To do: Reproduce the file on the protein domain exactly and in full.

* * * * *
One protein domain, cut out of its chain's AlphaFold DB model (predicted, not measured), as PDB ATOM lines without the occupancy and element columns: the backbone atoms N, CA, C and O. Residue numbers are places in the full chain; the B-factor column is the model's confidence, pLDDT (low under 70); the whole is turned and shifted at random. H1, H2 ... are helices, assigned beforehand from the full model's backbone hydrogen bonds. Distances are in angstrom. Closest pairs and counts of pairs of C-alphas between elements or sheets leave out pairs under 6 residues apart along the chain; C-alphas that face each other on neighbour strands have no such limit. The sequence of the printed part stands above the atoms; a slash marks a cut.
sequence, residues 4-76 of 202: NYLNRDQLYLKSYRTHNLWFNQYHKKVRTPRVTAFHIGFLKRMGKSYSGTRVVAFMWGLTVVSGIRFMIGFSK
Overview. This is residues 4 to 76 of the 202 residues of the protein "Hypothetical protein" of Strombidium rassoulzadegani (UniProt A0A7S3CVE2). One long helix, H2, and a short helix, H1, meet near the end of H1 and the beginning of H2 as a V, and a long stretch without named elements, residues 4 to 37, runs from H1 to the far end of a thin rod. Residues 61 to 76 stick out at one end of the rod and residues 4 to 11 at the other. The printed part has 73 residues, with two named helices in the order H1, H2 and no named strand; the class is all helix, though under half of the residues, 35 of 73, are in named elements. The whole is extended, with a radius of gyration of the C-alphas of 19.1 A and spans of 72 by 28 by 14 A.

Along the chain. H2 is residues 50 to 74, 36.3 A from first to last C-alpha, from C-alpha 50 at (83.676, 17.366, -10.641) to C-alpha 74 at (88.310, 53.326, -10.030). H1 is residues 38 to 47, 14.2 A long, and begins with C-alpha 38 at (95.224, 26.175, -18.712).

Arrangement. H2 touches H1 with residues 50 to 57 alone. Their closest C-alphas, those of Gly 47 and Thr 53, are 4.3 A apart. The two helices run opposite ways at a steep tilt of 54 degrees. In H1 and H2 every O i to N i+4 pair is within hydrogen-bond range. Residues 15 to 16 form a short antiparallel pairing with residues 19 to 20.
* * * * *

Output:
One protein domain, cut out of its chain's AlphaFold DB model (predicted, not measured), as PDB ATOM lines without the occupancy and element columns: the backbone atoms N, CA, C and O. Residue numbers are places in the full chain; the B-factor column is the model's confidence, pLDDT (low under 70); the whole is turned and shifted at random. H1, H2 ... are helices, assigned beforehand from the full model's backbone hydrogen bonds. Distances are in angstrom. Closest pairs and counts of pairs of C-alphas between elements or sheets leave out pairs under 6 residues apart along the chain; C-alphas that face each other on neighbour strands have no such limit. The sequence of the printed part stands above the atoms; a slash marks a cut.
sequence, residues 4-76 of 202: NYLNRDQLYLKSYRTHNLWFNQYHKKVRTPRVTAFHIGFLKRMGKSYSGTRVVAFMWGLTVVSGIRFMIGFSK
Overview. This is residues 4 to 76 of the 202 residues of the protein "Hypothetical protein" of Strombidium rassoulzadegani (UniProt A0A7S3CVE2). One long helix, H2, and a short helix, H1, meet near the end of H1 and the beginning of H2 as a V, and a long stretch without named elements, residues 4 to 37, runs from H1 to the far end of a thin rod. Residues 61 to 76 stick out at one end of the rod and residues 4 to 11 at the other. The printed part has 73 residues, with two named helices in the order H1, H2 and no named strand; the class is all helix, though under half of the residues, 35 of 73, are in named elements. The whole is extended, with a radius of gyration of the C-alphas of 19.1 A and spans of 72 by 28 by 14 A.

Along the chain. H2 is residues 50 to 74, 36.3 A from first to last C-alpha, from C-alpha 50 at (83.676, 17.366, -10.641) to C-alpha 74 at (88.310, 53.326, -10.030). H1 is residues 38 to 47, 14.2 A long, and begins with C-alpha 38 at (95.224, 26.175, -18.712).

Arrangement. H2 touches H1 with residues 50 to 57 alone. Their closest C-alphas, those of Gly 47 and Thr 53, are 4.3 A apart. The two helices run opposite ways at a steep tilt of 54 degrees. In H1 and H2 every O i to N i+4 pair is within hydrogen-bond range. Residues 15 to 16 form a short antiparallel pairing with residues 19 to 20.